Tuesday, January 10, 2017

De-Cluttering the Yarn Stash

Last week I wrote about de-cluttering your fabric stash. A few weeks after my most recent fabric de-stash, I decided to do a yarn one as well. Only this time I approached it a bit differently than I usually do. Usually I just look through the yarn and say, "Yeah, I can get rid of that."

But since we really, truly need to make room in our house (that baby needs a room!), I decided to be a bit more...ruthless. I came up with a new system that worked really well. As in over 20 skeins gone.

The Method

Much like the fabric method, the yarn will be sorted into different piles. Only three piles, and a garbage can. The piles are Give Away, Keep-Project assigned, and Keep-Souvenir Yarn. For yarn, I have to go through the piles in a different order, just because it makes more sense to me this way. I mean, how do you know what yarn is going to be Give Away yarn if you don't know the rules for the Keep yarns?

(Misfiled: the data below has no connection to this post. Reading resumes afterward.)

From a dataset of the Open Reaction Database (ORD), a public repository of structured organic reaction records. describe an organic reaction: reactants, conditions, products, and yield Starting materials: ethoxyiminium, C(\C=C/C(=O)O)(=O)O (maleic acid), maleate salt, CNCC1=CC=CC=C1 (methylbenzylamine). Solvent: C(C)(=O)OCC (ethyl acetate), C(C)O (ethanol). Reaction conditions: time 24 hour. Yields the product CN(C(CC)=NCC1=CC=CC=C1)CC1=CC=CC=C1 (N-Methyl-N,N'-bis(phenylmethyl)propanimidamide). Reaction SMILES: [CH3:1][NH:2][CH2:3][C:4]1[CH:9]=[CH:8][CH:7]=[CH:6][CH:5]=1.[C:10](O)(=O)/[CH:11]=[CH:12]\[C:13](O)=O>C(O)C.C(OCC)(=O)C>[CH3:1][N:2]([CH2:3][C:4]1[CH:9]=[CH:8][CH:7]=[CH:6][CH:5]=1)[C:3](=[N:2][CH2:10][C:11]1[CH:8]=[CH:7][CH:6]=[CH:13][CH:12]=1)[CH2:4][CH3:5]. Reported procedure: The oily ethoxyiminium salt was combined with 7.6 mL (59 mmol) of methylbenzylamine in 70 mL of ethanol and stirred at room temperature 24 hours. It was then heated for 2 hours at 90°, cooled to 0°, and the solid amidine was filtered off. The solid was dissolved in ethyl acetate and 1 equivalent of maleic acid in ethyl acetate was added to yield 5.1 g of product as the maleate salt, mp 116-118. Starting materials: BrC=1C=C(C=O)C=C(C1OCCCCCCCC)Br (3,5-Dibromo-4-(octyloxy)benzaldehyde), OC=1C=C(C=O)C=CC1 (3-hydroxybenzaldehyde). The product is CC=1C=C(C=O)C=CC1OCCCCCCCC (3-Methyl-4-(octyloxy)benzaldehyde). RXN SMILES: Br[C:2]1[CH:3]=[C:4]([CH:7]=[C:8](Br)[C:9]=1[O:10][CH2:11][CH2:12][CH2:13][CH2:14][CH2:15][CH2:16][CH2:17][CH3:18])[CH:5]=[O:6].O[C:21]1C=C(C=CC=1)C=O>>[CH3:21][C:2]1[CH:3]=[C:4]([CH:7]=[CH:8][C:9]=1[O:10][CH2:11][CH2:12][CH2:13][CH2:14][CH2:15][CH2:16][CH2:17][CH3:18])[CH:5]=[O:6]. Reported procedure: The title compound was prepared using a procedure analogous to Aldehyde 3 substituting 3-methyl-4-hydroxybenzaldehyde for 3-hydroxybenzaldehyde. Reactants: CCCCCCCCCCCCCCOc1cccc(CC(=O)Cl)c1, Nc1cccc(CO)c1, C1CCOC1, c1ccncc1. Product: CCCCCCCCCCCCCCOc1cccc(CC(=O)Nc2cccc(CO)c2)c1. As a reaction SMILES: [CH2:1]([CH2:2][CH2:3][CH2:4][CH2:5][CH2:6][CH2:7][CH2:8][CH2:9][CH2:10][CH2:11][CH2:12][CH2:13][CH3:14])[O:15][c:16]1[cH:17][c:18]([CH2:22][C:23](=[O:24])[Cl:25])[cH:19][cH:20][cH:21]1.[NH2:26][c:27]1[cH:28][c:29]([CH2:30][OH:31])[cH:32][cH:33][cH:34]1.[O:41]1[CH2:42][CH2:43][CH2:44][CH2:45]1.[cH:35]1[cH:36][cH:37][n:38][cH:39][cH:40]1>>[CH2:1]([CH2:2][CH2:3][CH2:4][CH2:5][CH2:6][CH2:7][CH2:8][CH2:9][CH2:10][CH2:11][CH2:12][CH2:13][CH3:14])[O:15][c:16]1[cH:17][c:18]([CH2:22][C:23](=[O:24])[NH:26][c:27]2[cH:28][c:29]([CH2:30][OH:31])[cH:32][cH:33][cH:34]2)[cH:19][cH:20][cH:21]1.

Throw Away

While this didn't become a pile of it's own, it is an essential part to de-cluttering. Any ball of yarn too small to make a project, like a hat, went straight into the garbage can. Because if you are anything like me with yarn, those little balls in a pile will end up back in the stash box.

Keep- Project Assigned

This yarn is the yarn that you bought with a specific project in mind. Not the "I'll buy it and figure out a pattern later" yarn. This is yarn that came into your stash because you saw a pattern that you have to make, and went out and bought yarn for it. As with the fabric, be honest with yourself about whether the project will actually be made.